In the Looney Tunes cartoons we watched on Saturday mornings when I was a kid, there was a recurring gag where there was too much stuff in the closet. Someone would open the closet and more things than should fit in a closet that size would fall out, burying the person who opened it.
Grief is like that, sometimes.
It’s overwhelming in the beginning. You give some of it away and learn to live with some of it and the rest you don’t actually deal with right now, but instead, in order to function, you put it in the closet and it won’t really fit so you stuff and punch and contort and finally, you get the door closed so you can keep going with your life because we live in a capitalist society and your mortgage doesn’t go away just because people you love died.
So it’s all stuffed in that closet. And because you stuffed it in there – I mean, it may have taken a few weeks or even months to get it in there, but it was in there, and you had to lean against the door to get it shut – but because it’s stuffed in there, it was hell to get it all to fit. But you did.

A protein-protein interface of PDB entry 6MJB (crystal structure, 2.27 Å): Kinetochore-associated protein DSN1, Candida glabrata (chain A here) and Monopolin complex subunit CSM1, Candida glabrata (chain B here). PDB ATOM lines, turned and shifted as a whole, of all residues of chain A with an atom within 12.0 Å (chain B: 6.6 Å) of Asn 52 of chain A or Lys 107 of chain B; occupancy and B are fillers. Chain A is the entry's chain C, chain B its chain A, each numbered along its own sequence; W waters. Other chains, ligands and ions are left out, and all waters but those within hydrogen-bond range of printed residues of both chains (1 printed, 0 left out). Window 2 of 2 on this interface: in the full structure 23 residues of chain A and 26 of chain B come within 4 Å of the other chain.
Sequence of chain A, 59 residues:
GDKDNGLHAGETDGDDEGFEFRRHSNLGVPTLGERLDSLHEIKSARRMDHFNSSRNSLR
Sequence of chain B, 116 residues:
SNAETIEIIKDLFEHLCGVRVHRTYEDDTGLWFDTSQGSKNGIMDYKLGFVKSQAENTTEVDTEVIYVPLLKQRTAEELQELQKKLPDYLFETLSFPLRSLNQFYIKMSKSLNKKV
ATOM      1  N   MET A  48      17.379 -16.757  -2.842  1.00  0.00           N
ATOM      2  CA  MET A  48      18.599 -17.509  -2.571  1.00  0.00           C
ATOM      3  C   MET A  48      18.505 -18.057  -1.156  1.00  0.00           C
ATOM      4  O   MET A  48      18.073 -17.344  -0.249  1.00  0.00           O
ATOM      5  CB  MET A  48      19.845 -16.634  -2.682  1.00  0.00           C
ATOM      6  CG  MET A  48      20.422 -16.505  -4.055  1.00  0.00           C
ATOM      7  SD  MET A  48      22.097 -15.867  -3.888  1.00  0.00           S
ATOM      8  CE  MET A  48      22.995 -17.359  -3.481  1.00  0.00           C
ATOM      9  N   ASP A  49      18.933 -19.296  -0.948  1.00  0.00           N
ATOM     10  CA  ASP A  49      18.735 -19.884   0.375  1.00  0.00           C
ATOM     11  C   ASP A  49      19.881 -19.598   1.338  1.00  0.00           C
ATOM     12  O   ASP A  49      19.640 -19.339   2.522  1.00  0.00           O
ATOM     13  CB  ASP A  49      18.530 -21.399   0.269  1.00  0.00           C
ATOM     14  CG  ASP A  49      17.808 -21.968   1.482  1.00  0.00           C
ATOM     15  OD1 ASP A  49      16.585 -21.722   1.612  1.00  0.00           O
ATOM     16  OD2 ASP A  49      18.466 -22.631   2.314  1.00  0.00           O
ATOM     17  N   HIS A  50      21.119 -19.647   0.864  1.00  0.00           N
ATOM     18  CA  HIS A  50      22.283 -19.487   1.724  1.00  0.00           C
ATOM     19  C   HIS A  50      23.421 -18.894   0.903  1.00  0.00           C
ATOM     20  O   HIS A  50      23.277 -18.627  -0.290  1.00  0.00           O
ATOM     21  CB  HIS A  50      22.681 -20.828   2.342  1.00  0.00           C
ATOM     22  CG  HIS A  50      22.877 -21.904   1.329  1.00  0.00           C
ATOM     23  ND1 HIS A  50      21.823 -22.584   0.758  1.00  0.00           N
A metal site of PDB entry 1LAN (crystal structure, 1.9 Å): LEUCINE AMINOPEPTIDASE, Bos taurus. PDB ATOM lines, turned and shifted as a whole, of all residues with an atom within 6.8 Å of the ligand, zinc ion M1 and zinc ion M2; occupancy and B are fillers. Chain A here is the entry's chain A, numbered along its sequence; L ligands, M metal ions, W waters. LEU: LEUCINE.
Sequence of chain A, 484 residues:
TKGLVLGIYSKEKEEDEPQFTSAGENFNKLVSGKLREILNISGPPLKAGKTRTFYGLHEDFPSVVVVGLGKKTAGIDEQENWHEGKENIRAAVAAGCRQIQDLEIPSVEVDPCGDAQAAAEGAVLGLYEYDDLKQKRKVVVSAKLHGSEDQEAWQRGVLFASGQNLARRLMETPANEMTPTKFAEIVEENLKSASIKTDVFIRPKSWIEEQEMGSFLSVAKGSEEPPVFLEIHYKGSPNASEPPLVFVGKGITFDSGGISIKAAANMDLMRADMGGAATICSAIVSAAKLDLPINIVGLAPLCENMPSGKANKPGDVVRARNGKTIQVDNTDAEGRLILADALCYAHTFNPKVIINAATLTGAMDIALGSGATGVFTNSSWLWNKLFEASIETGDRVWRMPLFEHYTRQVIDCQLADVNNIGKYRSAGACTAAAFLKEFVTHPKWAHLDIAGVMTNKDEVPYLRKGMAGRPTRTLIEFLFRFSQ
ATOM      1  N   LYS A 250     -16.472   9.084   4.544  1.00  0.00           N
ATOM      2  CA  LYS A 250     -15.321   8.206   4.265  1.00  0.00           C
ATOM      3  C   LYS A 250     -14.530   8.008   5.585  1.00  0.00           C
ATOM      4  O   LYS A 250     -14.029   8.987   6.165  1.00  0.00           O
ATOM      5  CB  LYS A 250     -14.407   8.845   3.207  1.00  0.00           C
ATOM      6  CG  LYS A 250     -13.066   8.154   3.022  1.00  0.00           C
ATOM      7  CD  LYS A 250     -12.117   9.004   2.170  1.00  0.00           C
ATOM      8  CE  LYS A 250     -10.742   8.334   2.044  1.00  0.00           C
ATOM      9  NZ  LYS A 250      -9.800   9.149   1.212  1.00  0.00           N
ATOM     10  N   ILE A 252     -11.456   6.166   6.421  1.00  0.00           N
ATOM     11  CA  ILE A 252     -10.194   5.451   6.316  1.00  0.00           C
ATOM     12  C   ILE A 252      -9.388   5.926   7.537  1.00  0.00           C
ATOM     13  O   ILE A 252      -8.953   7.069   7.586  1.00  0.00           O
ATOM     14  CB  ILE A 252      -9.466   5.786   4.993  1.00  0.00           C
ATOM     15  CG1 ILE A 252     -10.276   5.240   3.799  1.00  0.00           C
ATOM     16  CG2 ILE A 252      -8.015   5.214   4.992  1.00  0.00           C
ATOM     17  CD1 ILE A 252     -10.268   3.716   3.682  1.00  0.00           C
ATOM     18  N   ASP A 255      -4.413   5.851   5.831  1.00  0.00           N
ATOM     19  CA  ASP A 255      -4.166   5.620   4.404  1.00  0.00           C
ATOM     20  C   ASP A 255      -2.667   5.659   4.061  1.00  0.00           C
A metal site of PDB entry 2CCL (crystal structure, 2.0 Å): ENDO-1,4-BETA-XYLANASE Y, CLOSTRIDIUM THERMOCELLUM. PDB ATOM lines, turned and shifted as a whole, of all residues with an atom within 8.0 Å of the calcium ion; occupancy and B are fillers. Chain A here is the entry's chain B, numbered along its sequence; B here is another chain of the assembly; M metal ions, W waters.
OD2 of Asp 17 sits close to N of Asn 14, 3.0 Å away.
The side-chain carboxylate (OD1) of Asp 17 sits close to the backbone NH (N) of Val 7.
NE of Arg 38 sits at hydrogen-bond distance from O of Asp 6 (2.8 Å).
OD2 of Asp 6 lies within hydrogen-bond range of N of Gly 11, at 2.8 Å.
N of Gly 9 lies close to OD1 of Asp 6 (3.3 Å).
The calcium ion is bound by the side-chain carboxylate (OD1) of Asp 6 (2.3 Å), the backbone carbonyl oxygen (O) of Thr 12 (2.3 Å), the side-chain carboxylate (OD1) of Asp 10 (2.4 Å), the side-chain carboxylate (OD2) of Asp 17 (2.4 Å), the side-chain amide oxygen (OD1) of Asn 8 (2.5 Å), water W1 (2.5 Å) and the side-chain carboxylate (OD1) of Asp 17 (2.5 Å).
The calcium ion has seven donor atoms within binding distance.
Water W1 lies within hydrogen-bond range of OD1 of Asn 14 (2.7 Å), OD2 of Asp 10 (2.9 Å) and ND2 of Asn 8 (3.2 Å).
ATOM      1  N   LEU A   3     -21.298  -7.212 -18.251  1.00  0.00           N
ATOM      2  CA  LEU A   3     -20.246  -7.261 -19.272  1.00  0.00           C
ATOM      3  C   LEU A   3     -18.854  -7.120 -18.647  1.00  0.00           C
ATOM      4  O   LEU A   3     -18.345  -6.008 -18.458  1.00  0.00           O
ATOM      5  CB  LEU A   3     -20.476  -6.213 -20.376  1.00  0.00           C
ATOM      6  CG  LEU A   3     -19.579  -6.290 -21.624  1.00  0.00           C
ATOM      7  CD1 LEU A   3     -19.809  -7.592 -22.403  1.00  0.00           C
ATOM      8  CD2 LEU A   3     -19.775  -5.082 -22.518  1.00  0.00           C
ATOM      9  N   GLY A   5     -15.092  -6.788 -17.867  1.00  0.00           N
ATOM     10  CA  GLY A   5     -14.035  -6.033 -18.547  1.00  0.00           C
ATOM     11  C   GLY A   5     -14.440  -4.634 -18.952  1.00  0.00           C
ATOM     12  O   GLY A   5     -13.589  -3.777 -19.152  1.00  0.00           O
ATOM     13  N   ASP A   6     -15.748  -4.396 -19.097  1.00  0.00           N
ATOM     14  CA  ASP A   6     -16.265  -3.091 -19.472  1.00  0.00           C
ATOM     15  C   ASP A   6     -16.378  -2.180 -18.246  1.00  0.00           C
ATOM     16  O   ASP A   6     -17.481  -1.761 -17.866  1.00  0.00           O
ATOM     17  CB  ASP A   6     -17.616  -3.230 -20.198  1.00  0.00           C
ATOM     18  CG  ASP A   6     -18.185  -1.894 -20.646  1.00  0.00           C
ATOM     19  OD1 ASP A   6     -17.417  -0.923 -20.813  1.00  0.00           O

And life goes on and most days everything is fine and sometimes you are whistful and sometimes you miss them and sometimes you walk by the closet and see the door and remember what’s in there, but you know it’s going to be a mess if you open that door, so you keep on moving.
But the problem is that we don’t live in a vacuum. Other people are moving around in our life as well, and one day, with no ill intent at all, somebody or something is gonna open that door and it will all fall out, but instead of burying them, it buries you. And when that happens, you have no choice but to sit in the midst of it and pick it all up again, handling each piece, looking at it this way and that, as you put it all back in the closet.
This is why this afternoon I was driving down the Interstate, tears streaming down my face. An old song came on the radio about a child’s love for his father and, without warning, ripped that door off its hinges.